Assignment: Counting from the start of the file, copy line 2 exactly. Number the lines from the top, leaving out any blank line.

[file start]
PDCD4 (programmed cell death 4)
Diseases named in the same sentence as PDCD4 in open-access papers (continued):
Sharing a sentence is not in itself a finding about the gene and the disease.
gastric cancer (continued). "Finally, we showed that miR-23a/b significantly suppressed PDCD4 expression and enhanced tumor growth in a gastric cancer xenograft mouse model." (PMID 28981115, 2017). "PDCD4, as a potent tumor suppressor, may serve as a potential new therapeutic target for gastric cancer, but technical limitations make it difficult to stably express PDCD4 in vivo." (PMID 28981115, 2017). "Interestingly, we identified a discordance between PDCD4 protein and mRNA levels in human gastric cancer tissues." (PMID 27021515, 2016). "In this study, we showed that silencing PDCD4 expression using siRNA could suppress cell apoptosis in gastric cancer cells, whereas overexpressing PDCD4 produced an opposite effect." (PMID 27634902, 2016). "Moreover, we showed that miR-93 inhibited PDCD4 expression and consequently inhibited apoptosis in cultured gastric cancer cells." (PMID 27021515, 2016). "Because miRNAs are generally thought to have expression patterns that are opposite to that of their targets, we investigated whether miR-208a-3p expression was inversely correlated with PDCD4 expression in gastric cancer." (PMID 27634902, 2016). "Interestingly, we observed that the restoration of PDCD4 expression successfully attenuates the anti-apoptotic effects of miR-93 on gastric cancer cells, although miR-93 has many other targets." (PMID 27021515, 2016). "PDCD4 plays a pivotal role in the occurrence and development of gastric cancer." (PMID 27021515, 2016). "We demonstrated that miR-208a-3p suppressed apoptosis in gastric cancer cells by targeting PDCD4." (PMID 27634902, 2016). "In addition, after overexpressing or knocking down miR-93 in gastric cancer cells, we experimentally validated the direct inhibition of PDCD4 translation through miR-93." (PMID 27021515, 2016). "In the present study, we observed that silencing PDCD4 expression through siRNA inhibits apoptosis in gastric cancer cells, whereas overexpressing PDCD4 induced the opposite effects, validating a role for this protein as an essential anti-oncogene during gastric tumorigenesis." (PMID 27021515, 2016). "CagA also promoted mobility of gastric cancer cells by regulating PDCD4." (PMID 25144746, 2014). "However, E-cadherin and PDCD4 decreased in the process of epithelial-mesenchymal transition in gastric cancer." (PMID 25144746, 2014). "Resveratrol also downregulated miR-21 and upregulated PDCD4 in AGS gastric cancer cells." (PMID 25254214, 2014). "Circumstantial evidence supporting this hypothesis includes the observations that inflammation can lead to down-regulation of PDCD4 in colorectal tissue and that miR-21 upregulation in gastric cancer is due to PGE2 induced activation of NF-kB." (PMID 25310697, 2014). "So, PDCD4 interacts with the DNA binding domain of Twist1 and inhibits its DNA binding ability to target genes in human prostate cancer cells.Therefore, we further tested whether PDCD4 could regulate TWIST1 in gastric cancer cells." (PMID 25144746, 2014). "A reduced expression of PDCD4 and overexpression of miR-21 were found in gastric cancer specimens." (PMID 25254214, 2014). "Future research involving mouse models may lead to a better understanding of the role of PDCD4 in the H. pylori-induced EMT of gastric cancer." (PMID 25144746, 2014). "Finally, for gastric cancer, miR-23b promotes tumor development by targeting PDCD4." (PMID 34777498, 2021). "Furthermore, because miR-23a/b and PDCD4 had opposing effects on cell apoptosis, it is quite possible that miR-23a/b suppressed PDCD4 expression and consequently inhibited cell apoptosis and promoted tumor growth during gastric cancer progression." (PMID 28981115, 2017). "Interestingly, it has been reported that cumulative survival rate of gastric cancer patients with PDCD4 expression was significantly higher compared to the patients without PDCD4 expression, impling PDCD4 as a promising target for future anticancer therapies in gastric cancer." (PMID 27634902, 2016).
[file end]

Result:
Diseases named in the same sentence as PDCD4 in open-access papers (continued):